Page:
When her eyes opened yet again to this new reality, Cassie gave a shuddering gasp. She felt like she was doused with ice water, the burn throbbing through her body. She tried to step again, but she wavered in this oversized body that wore like a linebacker’s uniform. The large feet lumbered with a clumsiness contrary to her agile body. For a girl who had taken gymnastics since she could walk, the dragging, teetering movement of this form almost stopped her efforts. But Cassie willed herself to move. One step at a time.
Just do the best you can. Her mom’s words echoed through her mind.
Her steps were short-lived as her dad’s advice died. She halted. A trail of red on the spotless marble floor led to an archway. Her nerves fired in overtime, and her head spun. She followed the path and exited the elaborate room into a hallway.
The sound was louder now. The unmistakable sound of running water.
“What’s going on?” Cassie whispered. She tried to ignore the voice. Really tried.
Something moved out of the corner of her eye. She turned her head to the right and landed on her reflection, only it wasn’t her face. A tall man of about thirty stared back. She ran her hands through the trim brown beard that contoured the strong jawline, confirming what she felt earlier. Liquid brown eyes under thick, wavy hair and a deep brow held confusion, panic. A sleek black business suit covered her well-built frame—fit for an executive who dined on caviar and champagne and rode in chauffeured limos. But against the black of her suit the blood extended, weaving an unknown horror story.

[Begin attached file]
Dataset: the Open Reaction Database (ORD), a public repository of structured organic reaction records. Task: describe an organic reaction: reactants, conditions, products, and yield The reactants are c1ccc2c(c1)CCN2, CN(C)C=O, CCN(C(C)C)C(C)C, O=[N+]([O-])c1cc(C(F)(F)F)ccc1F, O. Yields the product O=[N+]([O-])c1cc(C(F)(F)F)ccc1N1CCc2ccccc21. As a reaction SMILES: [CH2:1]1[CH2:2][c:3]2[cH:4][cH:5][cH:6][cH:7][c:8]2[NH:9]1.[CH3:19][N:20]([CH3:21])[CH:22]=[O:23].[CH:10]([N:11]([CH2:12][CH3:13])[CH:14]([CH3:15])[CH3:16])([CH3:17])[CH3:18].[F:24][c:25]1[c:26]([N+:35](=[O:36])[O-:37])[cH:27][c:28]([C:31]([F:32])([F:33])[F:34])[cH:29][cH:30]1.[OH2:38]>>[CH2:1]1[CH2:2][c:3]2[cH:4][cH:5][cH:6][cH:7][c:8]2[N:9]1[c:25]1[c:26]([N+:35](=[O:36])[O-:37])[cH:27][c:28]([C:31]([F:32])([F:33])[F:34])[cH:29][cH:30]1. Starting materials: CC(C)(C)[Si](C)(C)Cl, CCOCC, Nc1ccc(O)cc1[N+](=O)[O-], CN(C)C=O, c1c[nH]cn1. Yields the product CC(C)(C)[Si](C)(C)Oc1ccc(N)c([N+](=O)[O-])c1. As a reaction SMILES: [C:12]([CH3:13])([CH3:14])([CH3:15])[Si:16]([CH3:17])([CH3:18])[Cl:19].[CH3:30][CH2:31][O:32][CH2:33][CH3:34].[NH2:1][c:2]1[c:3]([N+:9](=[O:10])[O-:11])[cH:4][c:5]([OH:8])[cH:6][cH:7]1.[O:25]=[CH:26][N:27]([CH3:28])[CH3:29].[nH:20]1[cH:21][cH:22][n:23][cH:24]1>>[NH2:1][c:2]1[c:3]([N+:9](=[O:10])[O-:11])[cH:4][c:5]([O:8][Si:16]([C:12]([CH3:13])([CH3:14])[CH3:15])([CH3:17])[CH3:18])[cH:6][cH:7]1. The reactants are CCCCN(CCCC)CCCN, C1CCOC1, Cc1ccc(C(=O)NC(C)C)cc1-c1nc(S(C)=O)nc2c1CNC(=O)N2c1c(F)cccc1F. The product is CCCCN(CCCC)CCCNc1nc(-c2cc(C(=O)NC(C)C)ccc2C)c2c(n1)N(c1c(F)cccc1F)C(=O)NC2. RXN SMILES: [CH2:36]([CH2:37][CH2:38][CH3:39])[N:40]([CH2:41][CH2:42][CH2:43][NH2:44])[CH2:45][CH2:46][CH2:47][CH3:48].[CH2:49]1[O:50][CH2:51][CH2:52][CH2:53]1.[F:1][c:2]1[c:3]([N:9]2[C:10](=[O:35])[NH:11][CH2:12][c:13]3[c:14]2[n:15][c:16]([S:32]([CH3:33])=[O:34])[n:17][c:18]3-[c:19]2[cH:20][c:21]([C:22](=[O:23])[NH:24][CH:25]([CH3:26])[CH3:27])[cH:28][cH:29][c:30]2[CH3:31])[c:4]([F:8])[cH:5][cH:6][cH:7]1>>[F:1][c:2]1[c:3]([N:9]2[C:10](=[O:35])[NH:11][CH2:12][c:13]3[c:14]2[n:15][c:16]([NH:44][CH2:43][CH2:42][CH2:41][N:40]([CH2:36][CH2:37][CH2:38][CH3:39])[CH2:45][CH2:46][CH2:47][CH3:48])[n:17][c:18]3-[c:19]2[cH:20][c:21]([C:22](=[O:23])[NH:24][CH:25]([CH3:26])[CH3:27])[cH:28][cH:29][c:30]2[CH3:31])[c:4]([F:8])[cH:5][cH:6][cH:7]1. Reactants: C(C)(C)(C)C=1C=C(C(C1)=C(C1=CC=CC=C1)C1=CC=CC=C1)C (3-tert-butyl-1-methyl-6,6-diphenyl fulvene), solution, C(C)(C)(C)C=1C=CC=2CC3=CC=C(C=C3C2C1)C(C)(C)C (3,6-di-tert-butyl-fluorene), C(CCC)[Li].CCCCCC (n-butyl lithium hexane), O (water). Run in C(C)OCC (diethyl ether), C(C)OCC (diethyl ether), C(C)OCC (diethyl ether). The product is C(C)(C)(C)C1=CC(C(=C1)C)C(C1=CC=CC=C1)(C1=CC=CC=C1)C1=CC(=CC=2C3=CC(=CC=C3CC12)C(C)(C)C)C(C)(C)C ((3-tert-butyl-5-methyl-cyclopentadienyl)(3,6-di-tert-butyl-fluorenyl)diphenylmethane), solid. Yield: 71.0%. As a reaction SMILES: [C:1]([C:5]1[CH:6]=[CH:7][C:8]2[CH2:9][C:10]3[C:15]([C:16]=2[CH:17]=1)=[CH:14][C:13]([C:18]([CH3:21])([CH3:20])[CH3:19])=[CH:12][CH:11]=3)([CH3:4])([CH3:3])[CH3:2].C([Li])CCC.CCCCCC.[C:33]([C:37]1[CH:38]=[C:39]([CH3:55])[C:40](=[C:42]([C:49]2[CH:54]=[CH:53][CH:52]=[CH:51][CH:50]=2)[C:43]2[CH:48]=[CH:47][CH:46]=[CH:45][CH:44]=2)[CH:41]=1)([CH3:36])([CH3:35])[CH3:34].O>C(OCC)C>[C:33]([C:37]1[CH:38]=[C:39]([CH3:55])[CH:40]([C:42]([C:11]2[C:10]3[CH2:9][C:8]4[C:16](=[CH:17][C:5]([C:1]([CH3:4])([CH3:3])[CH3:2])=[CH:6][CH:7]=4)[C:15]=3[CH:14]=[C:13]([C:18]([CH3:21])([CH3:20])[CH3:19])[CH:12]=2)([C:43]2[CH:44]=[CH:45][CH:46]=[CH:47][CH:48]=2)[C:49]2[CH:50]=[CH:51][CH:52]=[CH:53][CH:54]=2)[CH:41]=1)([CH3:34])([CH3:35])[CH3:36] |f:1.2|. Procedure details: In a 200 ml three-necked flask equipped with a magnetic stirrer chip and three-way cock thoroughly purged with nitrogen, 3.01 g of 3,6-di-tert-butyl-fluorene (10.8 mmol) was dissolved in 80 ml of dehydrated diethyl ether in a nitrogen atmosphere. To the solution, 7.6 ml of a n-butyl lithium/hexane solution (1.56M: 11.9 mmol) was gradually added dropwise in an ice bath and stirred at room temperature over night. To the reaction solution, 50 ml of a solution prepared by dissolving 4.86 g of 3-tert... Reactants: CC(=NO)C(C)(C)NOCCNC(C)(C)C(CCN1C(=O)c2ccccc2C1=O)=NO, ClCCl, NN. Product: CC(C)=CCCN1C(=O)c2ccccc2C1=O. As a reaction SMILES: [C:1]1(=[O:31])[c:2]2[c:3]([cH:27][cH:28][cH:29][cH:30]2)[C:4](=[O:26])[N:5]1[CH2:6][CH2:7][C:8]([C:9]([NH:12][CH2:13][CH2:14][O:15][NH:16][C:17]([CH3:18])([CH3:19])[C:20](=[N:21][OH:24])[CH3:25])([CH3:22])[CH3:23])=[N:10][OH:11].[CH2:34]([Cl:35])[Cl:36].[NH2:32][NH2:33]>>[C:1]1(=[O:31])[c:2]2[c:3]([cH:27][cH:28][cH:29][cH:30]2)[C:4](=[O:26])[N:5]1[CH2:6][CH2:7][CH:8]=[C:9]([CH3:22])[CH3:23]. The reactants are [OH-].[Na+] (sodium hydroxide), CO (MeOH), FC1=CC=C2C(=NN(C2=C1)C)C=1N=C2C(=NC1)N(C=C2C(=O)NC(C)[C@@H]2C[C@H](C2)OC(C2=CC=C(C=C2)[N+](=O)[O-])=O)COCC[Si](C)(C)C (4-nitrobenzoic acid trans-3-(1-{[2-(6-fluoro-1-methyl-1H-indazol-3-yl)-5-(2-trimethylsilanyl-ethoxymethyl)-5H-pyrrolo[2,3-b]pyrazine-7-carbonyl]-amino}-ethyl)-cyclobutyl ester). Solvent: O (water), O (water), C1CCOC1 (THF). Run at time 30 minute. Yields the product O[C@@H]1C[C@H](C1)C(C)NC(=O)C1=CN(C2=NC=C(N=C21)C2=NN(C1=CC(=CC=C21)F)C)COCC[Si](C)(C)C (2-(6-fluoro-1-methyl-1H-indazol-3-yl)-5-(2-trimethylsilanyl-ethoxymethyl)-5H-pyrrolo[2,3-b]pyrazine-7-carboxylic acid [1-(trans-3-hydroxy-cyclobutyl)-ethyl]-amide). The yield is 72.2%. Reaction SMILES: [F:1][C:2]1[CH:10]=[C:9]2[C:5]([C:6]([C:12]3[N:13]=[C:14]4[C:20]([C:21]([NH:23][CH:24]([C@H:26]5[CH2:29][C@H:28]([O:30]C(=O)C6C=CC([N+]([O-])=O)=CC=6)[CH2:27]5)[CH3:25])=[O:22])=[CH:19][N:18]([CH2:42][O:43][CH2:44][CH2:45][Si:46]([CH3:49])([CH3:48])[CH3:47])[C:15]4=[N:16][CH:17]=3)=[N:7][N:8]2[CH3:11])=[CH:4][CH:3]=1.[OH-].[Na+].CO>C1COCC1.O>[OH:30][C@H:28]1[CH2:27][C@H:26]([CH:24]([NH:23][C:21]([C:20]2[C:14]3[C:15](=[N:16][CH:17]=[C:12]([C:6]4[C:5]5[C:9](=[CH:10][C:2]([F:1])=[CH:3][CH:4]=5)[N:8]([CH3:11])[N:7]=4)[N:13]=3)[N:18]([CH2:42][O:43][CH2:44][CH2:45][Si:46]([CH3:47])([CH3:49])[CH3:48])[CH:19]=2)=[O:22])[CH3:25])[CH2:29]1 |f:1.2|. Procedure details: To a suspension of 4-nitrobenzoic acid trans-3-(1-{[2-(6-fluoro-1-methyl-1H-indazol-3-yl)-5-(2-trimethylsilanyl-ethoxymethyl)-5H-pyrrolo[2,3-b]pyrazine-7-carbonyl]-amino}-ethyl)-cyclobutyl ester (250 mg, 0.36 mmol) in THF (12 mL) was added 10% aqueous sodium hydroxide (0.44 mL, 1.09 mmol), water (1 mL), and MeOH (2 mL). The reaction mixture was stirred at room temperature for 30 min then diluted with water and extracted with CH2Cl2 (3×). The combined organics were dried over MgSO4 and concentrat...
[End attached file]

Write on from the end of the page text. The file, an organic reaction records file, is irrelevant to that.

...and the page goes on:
She shook her head. “This is impossible.” Yet the voice told a different story.
Her body trembled, and her whole being felt different. Cassie’s eyes fell on a picture frame below the mirror. Her fingers fumbled to pick it up. A younger version of the man in the mirror gazed out of the photo. He smiled, his face next to a gorgeous auburn-haired woman. The woman’s hazel eyes crinkled around the edges, her freckles standing out against her fair skin in the sunshine. It was a happy couple’s wedding photo.